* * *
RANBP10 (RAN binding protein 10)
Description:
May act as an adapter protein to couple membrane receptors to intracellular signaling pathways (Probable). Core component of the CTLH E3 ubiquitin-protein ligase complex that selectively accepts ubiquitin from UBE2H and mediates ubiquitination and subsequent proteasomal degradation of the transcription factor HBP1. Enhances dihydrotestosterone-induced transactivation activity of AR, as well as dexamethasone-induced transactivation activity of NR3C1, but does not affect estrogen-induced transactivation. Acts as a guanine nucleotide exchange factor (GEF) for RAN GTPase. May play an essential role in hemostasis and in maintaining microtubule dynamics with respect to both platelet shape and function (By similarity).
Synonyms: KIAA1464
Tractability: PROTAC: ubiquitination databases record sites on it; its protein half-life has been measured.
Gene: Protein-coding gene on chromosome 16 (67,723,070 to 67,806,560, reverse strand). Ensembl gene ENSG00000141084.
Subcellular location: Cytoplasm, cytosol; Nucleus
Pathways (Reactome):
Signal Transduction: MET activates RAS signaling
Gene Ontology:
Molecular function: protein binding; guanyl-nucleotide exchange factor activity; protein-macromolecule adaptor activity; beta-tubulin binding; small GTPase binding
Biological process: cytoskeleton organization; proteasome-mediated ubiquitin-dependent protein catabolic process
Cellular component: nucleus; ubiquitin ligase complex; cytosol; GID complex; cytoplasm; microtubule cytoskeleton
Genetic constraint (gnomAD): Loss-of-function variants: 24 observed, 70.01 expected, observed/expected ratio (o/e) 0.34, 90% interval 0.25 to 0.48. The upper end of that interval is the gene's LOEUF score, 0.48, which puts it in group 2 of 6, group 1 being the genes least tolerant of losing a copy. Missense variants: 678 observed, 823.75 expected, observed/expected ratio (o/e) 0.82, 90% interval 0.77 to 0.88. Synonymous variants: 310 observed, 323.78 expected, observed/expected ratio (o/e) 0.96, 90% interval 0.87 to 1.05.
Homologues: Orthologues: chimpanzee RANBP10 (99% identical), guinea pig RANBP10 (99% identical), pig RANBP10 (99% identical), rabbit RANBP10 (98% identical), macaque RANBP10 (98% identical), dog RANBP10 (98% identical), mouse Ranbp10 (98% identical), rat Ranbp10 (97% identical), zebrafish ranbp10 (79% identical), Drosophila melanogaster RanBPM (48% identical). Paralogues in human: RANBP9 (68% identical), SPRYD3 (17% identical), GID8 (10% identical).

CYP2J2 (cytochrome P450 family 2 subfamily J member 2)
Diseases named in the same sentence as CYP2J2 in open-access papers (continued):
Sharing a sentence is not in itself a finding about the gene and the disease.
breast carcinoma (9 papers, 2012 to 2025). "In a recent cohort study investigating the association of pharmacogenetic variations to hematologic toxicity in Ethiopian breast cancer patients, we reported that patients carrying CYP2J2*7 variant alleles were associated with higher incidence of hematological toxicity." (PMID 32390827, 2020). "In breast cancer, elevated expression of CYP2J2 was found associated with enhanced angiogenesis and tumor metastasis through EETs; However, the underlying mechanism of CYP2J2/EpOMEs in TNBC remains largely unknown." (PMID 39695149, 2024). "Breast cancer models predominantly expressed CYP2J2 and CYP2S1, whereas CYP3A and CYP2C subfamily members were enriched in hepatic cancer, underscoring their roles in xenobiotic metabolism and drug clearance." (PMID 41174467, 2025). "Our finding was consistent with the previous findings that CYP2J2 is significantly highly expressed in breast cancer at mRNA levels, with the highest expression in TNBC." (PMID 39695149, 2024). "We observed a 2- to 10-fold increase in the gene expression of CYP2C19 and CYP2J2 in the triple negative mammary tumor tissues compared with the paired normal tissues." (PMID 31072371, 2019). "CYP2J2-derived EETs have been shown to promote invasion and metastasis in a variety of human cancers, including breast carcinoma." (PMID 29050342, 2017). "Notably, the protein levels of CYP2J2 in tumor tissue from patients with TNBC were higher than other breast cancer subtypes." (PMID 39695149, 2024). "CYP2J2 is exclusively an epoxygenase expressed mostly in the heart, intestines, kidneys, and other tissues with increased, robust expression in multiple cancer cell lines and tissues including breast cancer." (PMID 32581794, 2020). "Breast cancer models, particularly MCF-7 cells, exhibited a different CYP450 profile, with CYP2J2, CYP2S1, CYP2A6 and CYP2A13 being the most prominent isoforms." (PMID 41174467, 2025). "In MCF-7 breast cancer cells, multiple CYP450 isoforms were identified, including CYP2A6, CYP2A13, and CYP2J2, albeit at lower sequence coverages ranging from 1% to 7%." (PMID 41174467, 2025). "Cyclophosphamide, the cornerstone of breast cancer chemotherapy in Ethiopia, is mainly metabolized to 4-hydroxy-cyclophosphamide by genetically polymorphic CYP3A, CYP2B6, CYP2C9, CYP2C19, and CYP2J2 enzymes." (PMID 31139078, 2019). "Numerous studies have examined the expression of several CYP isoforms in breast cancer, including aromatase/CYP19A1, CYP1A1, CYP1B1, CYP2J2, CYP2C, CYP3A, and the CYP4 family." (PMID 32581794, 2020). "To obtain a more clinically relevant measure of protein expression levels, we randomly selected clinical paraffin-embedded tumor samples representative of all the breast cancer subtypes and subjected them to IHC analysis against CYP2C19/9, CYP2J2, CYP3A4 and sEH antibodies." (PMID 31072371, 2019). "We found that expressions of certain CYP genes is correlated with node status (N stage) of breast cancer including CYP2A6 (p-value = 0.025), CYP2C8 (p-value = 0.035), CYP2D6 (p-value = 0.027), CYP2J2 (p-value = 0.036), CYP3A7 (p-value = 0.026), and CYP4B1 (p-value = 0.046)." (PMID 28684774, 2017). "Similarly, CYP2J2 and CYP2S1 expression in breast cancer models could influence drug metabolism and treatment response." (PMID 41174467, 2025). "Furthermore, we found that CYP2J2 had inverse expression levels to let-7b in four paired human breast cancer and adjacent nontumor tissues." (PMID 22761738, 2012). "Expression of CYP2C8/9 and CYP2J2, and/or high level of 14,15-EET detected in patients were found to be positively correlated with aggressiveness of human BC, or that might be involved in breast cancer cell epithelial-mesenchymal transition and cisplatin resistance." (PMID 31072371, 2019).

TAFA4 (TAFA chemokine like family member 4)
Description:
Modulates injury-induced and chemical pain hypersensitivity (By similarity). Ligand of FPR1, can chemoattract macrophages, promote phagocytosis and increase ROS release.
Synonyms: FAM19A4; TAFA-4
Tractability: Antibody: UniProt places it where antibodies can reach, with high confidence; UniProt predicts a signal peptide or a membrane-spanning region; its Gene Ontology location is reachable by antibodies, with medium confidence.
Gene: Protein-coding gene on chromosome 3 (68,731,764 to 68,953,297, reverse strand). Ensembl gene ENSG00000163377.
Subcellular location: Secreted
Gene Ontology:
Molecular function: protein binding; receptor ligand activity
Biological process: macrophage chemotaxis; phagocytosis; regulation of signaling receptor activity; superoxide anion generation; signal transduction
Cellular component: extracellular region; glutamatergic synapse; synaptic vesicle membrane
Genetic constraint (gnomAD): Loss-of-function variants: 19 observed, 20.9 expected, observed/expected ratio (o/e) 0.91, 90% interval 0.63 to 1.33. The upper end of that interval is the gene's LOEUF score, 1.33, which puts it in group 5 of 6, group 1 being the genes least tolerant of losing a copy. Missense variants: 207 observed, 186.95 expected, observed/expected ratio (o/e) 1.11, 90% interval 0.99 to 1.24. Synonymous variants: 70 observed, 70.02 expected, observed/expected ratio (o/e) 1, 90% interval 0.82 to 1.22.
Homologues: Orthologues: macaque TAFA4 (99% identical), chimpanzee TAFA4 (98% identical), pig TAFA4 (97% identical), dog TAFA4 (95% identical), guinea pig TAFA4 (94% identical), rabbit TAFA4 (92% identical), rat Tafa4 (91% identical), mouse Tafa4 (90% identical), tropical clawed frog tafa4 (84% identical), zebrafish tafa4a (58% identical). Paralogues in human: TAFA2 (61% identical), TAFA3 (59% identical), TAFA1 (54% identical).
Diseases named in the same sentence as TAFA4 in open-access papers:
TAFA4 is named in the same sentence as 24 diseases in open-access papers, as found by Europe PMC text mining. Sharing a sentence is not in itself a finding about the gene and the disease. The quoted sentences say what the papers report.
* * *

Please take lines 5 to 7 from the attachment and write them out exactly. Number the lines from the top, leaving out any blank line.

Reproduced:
Tractability: PROTAC: ubiquitination databases record sites on it; its protein half-life has been measured.
Gene: Protein-coding gene on chromosome 16 (67,723,070 to 67,806,560, reverse strand). Ensembl gene ENSG00000141084.
Subcellular location: Cytoplasm, cytosol; Nucleus